By Sherrie Li
By Falling James
By Amanda Lewis
By Amy Nicholson
By Amy Nicholson
By Jennifer Swann
By Scott Foundas
By Sherrie Li
The age of the superchild — a sitting target for our touching American belief in infinite human perfectibility via hyperparenting and educational engineering — has surely produced enough narcissistic little monsters to perk up the fatigued bad-seed movie. Heaven preserve us from an upcoming remake of the 1956 original by Hostel: Part II’s Eli Roth, who with his customary finesse promises us a kid who loves to kill, kill, kill. Instead, say hello to Joshua, the titular psycho in George Ratliff’s delicately arty, robustly nasty horror movie about a family rotting to its haute-bourgeois core.
Whatever ails the upscale modern child, pumped high on self-esteem by parents and teachers bent on making their cosseted darlings feel good about themselves no matter what, it’s not neglect. Or at least it oughtn’t to be, in swell little families-in-progress like that of Brad and Abby Cairn (Sam Rockwell and Vera Farmiga), a hedge-fund manager and his stay-at-home wife who live the urban good life in a fancy New York apartment with their young son (newcomer Jacob Kogan). A high-achieving little prig much given to tailored blazers and blank stares, Joshua seems just a tad uneasy about the arrival of his exceedingly pink baby sister. Piling up domestic scenery with leisurely detail, Joshua innocently announces itself as the sensitive, naturalistic family drama beloved of Sundance audiences. Until, that is, it starts playing to the Slamdance crowd with noises off upstairs, an inconsolably crying baby and Joshua himself, a master of the mixed message who likes to give away toys to the poor, tear the stuffing out of his panda and creep up behind startled relatives.
Once you build up a history with this crew, you’ll be inclined to sympathize. Up-to-the-minute pathologies seep out of the Cairn family closet as we meet Brad’s overly solicitous mother (the incomparable Celia Weston), who bristles with born-again passive aggression, and Abby’s gay brother, Ned, played with such cunning stealth by Dallas Roberts that you can’t tell whether his penchant for kissing his sister on the lips and his devotion to his nephew make him Mr. Sensitive, or the creep you should be putting at the head of your perp list. Then there’s Mom and Pop, whose not terribly latent unhappiness escalates in direct proportion to the progression of their bad hair — his stands on end, while her modish shag grows tuftier by the scene — and in contrast to Joshua’s perpetually smooth and shining thatch. Brad is a weakling, fitfully kind to his son but distracted by work and his iPod, while Abby is grimly determined not to repeat her earlier postpartum depression — which is Ratliff’s charmingly postmodern way of calling her a shrill bitch without getting shit from the feminists. Hormones or not, it has to be said that this abrasive ball-buster, astutely played against her fragile physique by Farmiga, comes as a relief from the blandly supportive blond helpmeets who prop up most domestic dramas. And though the rote mother-blame of the horror movie gets a little tedious, Joshua gets one thing right: Slathered in how-to parenting books and post-feminist anxiety about doing right by the kids, the modern mother has forgotten how to do the one thing that makes her kids blossom and flourish — enjoy them.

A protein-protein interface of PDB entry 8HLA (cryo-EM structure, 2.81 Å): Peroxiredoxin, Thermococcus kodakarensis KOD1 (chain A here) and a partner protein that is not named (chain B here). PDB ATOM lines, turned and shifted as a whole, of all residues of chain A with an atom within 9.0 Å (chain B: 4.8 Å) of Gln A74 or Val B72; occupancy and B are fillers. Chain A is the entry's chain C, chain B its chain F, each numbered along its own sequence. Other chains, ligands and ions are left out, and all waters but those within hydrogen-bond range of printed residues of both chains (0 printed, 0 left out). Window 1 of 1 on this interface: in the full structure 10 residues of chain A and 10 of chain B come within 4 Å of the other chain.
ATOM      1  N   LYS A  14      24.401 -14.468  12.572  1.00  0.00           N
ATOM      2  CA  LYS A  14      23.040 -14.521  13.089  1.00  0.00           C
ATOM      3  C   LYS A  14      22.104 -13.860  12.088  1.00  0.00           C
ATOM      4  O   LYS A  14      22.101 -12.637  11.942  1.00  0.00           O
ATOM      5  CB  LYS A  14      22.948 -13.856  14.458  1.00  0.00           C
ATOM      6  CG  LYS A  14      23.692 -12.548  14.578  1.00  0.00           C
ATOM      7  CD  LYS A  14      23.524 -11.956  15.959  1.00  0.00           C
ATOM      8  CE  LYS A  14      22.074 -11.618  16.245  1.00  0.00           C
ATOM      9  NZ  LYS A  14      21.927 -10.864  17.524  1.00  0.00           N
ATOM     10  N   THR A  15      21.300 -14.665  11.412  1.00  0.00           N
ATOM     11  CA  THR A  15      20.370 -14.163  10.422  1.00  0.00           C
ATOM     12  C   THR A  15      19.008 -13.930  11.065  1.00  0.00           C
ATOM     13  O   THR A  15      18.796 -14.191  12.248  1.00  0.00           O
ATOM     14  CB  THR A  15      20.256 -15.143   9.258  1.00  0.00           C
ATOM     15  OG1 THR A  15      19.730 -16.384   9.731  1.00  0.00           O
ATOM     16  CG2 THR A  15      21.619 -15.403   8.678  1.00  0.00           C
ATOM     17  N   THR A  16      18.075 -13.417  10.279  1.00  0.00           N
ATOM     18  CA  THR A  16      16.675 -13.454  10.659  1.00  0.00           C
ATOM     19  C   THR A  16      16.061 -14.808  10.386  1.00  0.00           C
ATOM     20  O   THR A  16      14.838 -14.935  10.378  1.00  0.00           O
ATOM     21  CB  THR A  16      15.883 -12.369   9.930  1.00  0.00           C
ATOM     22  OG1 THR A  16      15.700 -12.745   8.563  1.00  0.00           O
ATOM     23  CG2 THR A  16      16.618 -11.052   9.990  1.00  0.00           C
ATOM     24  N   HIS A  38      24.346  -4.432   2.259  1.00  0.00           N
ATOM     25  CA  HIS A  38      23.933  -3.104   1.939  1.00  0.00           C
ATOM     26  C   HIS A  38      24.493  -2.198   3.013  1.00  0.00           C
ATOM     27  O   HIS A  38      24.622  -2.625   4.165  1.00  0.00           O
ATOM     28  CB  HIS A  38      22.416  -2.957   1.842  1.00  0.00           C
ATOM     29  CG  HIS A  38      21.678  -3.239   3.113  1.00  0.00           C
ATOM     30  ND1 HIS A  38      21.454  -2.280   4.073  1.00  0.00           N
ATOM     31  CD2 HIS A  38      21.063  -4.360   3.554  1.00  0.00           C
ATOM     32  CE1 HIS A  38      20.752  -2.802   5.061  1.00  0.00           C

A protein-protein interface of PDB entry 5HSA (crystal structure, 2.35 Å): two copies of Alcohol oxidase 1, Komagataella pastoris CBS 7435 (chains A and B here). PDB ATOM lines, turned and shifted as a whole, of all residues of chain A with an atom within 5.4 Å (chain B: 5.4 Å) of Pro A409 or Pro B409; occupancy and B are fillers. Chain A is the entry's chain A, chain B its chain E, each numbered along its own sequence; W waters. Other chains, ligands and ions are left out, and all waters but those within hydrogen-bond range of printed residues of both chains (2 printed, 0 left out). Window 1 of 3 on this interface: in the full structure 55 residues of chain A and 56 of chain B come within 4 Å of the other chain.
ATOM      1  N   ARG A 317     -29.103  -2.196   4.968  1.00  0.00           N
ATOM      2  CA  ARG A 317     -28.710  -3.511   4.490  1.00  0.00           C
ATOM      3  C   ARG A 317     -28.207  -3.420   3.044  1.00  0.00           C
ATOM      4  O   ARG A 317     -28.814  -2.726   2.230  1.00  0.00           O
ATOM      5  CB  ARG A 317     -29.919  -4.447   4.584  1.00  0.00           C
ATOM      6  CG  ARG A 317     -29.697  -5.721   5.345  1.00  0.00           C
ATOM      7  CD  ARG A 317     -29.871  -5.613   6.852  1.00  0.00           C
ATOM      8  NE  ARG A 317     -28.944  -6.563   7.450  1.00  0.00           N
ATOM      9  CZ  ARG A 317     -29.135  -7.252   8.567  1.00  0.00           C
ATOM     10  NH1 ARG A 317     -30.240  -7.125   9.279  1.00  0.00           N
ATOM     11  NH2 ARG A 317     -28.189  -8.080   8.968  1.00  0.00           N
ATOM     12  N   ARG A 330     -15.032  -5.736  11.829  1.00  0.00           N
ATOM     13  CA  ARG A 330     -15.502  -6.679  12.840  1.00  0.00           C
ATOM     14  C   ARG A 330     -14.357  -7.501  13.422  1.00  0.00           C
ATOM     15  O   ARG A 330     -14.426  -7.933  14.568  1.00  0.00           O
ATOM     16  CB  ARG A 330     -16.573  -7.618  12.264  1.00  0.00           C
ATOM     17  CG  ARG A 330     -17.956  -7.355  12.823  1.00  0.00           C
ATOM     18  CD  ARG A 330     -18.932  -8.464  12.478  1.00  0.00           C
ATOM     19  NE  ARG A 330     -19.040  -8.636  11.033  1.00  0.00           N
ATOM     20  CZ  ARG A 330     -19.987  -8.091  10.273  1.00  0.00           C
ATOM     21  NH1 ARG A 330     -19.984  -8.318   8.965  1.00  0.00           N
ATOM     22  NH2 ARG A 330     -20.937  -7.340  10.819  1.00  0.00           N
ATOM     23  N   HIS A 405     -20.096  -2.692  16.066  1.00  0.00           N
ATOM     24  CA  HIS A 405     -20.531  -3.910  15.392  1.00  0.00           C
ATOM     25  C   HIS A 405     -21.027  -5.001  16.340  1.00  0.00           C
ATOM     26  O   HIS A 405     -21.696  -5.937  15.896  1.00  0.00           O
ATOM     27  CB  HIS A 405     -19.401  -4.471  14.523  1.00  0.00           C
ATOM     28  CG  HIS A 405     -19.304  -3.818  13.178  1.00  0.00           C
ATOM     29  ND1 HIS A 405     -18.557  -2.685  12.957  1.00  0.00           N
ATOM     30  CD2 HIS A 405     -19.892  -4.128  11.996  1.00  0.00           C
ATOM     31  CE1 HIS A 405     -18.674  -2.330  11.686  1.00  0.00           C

For all her big mouth, Abby is no match for the son she can barely bring herself to hug. We find the bookish Joshua prophetically absorbed in a copy of Alice in Wonderland, and in due course, the family finds itself hurtling down one black rabbit hole after another, until Mom regresses, Dad flips out, and poor, loving, meddlesome Grandma finds herself the unwitting star of a scene that turns the Brooklyn Museum of Art into the Odessa steps. Part of the fun of Joshua is the skill with which Ratliff juggles horror and realism, feeding one into the other until we become part of the unraveling of the Cairns’ perfect life. Tapping tantalizingly into the all-or-nothing extremity of modern parenting, with its roller-coaster rushes ?between attention and neglect, Ratliff and co-screenwriter David Gilbert put intelligence, if not exactly heart, ?back into a subgenre that has run badly to seed.
JOSHUA | Directed by GEORGE RATLIFF | Written by DAVID GILBERT and RATLIFF | Produced by JOHNATHAN DORFMAN | Released by Fox Searchlight Pictures | ArcLight, AMC Century 15 and NuWilshire
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